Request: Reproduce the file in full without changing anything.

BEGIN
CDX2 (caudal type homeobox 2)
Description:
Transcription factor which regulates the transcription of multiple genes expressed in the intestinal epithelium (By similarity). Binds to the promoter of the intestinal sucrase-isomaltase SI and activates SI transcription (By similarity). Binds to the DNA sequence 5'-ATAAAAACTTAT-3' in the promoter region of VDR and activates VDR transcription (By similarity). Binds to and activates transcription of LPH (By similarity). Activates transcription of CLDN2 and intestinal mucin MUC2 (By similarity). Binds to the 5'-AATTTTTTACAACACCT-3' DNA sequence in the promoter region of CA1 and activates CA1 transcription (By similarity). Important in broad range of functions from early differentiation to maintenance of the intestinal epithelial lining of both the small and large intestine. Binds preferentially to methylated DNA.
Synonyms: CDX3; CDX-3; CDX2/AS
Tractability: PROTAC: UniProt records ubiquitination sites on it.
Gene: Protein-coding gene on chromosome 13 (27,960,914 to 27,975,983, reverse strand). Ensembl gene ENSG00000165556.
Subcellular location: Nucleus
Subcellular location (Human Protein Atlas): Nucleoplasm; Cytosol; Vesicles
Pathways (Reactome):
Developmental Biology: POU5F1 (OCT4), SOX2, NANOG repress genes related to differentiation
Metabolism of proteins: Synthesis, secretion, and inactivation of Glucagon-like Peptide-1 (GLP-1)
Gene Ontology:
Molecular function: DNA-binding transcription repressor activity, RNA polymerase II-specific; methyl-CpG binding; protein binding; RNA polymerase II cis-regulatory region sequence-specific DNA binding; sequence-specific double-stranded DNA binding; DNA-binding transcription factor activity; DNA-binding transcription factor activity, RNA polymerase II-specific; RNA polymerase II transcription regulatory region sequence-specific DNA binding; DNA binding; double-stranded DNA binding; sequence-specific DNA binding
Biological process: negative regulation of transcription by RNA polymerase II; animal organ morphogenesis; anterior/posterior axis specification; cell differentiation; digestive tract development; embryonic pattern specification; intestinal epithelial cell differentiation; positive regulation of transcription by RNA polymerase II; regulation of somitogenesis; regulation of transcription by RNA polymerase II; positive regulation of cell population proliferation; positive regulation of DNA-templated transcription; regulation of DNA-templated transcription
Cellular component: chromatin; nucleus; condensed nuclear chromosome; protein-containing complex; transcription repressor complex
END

CDX2 (caudal type homeobox 2)
Description:
Transcription factor which regulates the transcription of multiple genes expressed in the intestinal epithelium (By similarity). Binds to the promoter of the intestinal sucrase-isomaltase SI and activates SI transcription (By similarity). Binds to the DNA sequence 5'-ATAAAAACTTAT-3' in the promoter region of VDR and activates VDR transcription (By similarity). Binds to and activates transcription of LPH (By similarity). Activates transcription of CLDN2 and intestinal mucin MUC2 (By similarity). Binds to the 5'-AATTTTTTACAACACCT-3' DNA sequence in the promoter region of CA1 and activates CA1 transcription (By similarity). Important in broad range of functions from early differentiation to maintenance of the intestinal epithelial lining of both the small and large intestine. Binds preferentially to methylated DNA.
Synonyms: CDX3; CDX-3; CDX2/AS
Tractability: PROTAC: UniProt records ubiquitination sites on it.
Gene: Protein-coding gene on chromosome 13 (27,960,914 to 27,975,983, reverse strand). Ensembl gene ENSG00000165556.
Subcellular location: Nucleus
Subcellular location (Human Protein Atlas): Nucleoplasm; Cytosol; Vesicles
Pathways (Reactome):
Developmental Biology: POU5F1 (OCT4), SOX2, NANOG repress genes related to differentiation
Metabolism of proteins: Synthesis, secretion, and inactivation of Glucagon-like Peptide-1 (GLP-1)
Gene Ontology:
Molecular function: DNA-binding transcription repressor activity, RNA polymerase II-specific; methyl-CpG binding; protein binding; RNA polymerase II cis-regulatory region sequence-specific DNA binding; sequence-specific double-stranded DNA binding; DNA-binding transcription factor activity; DNA-binding transcription factor activity, RNA polymerase II-specific; RNA polymerase II transcription regulatory region sequence-specific DNA binding; DNA binding; double-stranded DNA binding; sequence-specific DNA binding
Biological process: negative regulation of transcription by RNA polymerase II; animal organ morphogenesis; anterior/posterior axis specification; cell differentiation; digestive tract development; embryonic pattern specification; intestinal epithelial cell differentiation; positive regulation of transcription by RNA polymerase II; regulation of somitogenesis; regulation of transcription by RNA polymerase II; positive regulation of cell population proliferation; positive regulation of DNA-templated transcription; regulation of DNA-templated transcription
Cellular component: chromatin; nucleus; condensed nuclear chromosome; protein-containing complex; transcription repressor complex